Nearly 870 million people go hungry every day. The countries that are ranked the highest on the index of global hunger are also the countries where gender inequalities are the most dramatic. It’s a logical next step to reduce gender inequality in order to reduce hunger.
In any country where women are denied an education, the country suffers. Educated women raise the quality of life for all members of the country, but the economic and societal pressures that prevent women from being educated are difficult to eradicate. Who could forget Malala Yousafzai, Nobel Peace Prize Nominee who was shot in the head by the Taliban in Pakistan.
Where’s the evidence that educating women decreases hunger? One study of developing countries from 1970 to 1995 revealed that progress in women’s education was directly responsible for a 43% reduction in hunger. Giving women the tools and education they need to farm could, according to one report, reduce the number of hungry people by 150 million. Other studies show that increasing the status of women in South Asia and sub-Saharan Africa would reduce the number of malnourished children by 13.4 million and 1.7 million, respectively.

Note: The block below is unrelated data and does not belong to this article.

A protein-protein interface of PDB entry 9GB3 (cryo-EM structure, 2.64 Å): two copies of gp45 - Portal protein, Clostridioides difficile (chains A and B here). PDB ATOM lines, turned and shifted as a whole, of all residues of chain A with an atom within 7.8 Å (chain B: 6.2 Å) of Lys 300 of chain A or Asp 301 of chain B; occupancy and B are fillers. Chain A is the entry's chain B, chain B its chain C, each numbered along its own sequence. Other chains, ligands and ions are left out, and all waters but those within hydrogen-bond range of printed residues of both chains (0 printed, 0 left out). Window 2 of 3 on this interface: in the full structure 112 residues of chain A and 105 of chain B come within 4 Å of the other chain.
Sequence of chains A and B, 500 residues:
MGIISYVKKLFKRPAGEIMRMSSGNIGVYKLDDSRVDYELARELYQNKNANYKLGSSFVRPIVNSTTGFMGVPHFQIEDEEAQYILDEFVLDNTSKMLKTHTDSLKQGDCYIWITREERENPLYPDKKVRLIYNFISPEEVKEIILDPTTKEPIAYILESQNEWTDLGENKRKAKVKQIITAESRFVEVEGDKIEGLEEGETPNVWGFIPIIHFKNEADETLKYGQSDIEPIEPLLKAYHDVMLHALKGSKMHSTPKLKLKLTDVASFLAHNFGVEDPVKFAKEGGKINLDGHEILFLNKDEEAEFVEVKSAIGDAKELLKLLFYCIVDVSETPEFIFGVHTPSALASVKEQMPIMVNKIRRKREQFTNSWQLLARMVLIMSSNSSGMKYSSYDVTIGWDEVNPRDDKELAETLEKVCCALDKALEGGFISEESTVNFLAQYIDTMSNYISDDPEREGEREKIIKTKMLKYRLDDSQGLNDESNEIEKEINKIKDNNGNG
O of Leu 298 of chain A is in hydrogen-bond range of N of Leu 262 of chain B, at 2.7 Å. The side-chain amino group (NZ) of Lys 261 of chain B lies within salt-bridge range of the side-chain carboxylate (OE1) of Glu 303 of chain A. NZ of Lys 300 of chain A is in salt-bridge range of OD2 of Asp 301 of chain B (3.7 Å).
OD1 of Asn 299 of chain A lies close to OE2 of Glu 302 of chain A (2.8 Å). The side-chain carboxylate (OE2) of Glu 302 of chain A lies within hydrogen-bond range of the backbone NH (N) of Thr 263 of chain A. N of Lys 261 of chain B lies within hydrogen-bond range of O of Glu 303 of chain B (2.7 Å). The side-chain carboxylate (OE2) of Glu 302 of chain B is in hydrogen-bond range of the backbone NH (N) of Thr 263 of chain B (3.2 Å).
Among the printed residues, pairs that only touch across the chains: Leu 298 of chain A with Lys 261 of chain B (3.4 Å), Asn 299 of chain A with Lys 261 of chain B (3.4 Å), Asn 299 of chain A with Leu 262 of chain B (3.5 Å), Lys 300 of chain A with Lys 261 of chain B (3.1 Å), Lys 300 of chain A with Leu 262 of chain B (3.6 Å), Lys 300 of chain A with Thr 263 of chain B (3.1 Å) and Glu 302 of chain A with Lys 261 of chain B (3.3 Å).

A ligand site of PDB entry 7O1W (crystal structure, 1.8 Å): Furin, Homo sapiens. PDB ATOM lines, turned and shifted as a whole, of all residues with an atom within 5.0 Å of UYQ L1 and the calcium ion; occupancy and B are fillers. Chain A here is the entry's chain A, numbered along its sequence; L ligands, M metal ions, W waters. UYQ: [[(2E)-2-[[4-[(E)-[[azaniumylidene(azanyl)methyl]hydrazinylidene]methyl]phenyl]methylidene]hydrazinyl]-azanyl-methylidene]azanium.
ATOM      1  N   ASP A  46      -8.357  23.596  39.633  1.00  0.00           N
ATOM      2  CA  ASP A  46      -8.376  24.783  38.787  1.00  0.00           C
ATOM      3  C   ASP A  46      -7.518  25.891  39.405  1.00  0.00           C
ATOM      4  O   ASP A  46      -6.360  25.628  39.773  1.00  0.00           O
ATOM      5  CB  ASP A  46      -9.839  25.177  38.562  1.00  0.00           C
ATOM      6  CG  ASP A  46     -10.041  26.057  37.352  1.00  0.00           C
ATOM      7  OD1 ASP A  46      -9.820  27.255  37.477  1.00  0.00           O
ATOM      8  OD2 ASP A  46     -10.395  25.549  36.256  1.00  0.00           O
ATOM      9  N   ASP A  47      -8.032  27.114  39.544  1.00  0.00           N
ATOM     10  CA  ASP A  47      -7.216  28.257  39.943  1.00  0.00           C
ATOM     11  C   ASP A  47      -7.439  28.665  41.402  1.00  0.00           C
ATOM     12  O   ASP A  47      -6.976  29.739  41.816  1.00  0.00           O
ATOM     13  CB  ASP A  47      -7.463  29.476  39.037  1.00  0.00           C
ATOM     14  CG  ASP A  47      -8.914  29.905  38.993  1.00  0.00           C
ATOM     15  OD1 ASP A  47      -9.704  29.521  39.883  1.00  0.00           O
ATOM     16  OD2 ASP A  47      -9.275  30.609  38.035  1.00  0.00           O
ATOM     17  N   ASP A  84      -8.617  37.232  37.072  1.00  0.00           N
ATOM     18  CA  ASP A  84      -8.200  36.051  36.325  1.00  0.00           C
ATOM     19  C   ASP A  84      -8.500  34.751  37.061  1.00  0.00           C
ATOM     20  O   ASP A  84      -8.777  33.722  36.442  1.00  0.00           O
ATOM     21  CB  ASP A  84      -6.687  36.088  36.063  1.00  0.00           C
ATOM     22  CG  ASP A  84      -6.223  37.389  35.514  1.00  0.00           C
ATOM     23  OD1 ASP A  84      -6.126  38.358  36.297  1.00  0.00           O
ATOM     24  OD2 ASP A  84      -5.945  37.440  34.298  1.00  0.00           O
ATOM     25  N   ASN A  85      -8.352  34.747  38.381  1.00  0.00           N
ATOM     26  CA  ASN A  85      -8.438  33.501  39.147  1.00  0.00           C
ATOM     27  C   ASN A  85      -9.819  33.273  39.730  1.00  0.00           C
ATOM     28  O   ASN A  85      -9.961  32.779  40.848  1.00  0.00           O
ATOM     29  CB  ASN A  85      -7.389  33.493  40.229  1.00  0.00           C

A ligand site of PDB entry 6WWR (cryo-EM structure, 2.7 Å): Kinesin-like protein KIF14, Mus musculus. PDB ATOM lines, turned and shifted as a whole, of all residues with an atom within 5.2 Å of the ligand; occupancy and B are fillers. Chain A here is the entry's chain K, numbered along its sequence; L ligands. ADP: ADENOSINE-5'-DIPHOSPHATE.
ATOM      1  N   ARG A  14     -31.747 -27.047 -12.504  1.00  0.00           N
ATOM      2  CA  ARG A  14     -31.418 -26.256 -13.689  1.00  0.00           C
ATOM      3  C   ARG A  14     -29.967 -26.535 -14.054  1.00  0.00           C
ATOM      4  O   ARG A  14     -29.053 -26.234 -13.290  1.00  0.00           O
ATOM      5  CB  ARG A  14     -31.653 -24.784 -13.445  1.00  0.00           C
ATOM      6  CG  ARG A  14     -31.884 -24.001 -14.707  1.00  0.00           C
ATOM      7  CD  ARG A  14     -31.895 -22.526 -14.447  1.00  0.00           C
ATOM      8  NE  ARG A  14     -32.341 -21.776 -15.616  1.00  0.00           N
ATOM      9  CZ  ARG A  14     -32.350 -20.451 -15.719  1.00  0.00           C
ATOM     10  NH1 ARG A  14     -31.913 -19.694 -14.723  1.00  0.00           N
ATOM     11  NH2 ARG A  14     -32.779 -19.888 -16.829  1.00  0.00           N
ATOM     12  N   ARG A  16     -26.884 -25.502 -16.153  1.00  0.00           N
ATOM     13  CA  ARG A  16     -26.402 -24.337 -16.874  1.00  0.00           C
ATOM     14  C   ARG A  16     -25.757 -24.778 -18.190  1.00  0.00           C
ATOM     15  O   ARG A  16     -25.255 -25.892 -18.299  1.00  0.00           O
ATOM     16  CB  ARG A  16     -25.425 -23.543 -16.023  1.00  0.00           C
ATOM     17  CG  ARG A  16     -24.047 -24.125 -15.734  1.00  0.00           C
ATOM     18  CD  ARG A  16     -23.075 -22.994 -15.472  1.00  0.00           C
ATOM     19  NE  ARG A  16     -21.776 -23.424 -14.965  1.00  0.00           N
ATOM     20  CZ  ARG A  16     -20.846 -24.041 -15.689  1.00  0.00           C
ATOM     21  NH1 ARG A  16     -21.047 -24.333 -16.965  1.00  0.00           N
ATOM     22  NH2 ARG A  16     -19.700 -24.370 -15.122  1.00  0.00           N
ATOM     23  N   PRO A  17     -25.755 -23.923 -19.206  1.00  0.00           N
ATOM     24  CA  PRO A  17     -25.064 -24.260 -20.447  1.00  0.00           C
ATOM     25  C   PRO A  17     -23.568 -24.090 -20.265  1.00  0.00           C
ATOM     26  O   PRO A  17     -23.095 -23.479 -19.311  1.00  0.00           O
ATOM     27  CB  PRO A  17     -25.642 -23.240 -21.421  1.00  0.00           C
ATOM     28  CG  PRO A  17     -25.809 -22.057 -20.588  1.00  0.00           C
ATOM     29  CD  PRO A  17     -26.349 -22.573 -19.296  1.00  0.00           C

Women are the primary producers of food in many developing countries, yet they lack the resources and services available to men. Educated women have more economic independence and therefore more power to provide nutrition and education to their children, according to the International Food Policy Institute.Women who are educated are better able to manage their own health and that of their family, reducing infant mortality and health care costs. They raise literate children who can contribute to the gross national product of their country. And they build the groundwork for the next generations. By the same token, failing to provide an education for women fails to build this groundwork.
This post is contributed as part of Blog Action Day, a day when bloggers all over the world can use their blog as a forum to promote one important global topic on the same day. This year’s theme is Human Rights. You can see the list of 2013 participants here.
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